What a load of nonsense.  If the man believes what he is selling, then of course the ‘values of a liberal society’ cannot allow people to bring defective–physically or psychologically–children into the world.  He even says earlier in his article that the ‘critical question’ is:  “will it benefit the unborn child?”  If the State (read:  the medley of ‘experts’ who control the State) believes there is sufficient reason to believe the unborn child will be physically or psychologically ‘unfit’ then for its own good and society’s, obviously the parents should be more than ‘encouraged.’

Second of all, he repeats the basic mistake that 20th century eugenicists made:  thinking that a ‘compassionate’ society should ‘manage’ it’s population–guided, of course, by Science.  Savulescu thinks that by shifting this arrogant assumption from the State to parents, and making the exercise of the ‘selection’ ‘voluntary,’ the enterprise is ethically sound.

However, it is the assumption that was wrong, all along.  It is wrong for the State, it is wrong for the parent.  It is wrong for whomever you think should be given the task.  It is even wrong if the people who act on the assumption do so ‘voluntarily.’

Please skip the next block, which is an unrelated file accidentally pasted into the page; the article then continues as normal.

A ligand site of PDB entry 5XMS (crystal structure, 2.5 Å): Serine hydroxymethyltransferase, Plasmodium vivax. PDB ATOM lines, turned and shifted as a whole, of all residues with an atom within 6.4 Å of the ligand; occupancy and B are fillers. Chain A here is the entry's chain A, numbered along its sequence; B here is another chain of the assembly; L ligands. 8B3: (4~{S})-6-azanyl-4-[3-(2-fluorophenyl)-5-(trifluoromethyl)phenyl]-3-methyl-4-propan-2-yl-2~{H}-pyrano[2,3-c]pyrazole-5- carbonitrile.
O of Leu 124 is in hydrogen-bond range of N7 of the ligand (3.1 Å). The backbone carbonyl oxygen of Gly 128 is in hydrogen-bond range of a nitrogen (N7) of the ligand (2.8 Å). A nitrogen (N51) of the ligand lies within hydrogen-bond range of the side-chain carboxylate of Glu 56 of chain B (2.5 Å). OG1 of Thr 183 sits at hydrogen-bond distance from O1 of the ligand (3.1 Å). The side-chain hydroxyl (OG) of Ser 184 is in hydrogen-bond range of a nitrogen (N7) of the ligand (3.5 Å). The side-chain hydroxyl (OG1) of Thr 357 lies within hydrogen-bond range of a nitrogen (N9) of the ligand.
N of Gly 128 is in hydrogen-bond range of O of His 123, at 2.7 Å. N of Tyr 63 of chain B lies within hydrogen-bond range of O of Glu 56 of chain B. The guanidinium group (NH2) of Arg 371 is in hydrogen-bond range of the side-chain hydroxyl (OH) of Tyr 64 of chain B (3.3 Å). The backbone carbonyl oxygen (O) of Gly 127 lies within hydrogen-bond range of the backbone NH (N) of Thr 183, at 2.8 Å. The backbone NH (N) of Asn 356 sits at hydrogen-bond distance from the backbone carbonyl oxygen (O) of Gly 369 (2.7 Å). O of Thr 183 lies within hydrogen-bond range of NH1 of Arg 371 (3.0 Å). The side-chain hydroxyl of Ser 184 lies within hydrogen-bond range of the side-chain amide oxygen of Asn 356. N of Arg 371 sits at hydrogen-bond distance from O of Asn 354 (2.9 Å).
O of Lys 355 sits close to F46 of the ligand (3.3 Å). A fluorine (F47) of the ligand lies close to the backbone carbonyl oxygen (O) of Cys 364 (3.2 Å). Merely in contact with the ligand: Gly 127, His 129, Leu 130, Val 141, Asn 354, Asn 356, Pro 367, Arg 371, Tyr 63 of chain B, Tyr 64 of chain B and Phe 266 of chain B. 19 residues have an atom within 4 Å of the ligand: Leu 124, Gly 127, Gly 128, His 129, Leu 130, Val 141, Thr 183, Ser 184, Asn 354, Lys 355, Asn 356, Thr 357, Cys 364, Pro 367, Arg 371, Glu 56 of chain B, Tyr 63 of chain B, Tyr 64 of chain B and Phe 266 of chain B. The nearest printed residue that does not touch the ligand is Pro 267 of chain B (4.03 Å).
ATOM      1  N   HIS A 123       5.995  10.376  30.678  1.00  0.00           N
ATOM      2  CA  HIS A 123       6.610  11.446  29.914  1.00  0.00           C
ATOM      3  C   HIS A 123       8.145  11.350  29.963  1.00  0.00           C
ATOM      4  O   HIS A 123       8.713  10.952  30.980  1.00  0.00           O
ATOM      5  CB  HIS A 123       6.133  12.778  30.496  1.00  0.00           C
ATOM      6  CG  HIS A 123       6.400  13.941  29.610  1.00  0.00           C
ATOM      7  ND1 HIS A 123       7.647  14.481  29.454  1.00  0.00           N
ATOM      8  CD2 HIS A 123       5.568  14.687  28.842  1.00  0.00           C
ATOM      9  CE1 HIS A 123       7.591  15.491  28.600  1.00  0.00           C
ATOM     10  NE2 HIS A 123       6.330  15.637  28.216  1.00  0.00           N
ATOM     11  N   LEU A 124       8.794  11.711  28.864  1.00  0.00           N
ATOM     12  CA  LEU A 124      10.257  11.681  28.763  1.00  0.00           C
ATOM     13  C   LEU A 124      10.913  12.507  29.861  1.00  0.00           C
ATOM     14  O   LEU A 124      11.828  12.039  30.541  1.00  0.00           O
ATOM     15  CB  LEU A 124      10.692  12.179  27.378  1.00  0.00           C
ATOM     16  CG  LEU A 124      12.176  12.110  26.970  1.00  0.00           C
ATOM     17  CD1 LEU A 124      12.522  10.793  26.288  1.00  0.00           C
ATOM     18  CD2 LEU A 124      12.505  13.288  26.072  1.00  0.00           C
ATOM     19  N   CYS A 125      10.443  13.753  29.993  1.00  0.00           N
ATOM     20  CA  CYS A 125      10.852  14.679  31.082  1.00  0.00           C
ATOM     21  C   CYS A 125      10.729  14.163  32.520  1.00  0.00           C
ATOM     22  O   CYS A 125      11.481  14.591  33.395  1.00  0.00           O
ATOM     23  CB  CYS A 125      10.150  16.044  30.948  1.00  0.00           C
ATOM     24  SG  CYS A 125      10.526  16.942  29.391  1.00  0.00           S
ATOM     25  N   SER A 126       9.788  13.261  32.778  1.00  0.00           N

Savulescu believes that at the minimum, this is something that a ‘liberal society’ should be ‘properly’ talking about.

Just like the 20th century American progressives and German Nazis thought a ‘progressive’ society should be having a ‘proper conversation’ about how best to exterminate Jews and blacks and the deaf and dumb and disabled.  You know, for their good, and for ours.  Right?

Ironically, while Savulescu is putting his money on the ‘voluntary’ nature of his scheme, his ethical compatriots are arguing the opposite.  I’m thinking in particular of the ‘ethicist’ Jacob Appel, who, in a 2009 article titled “Neonatal Euthanasia:  Why Require Parental Consent?” that was published in the journal “Bioethical Inquiry” wrote: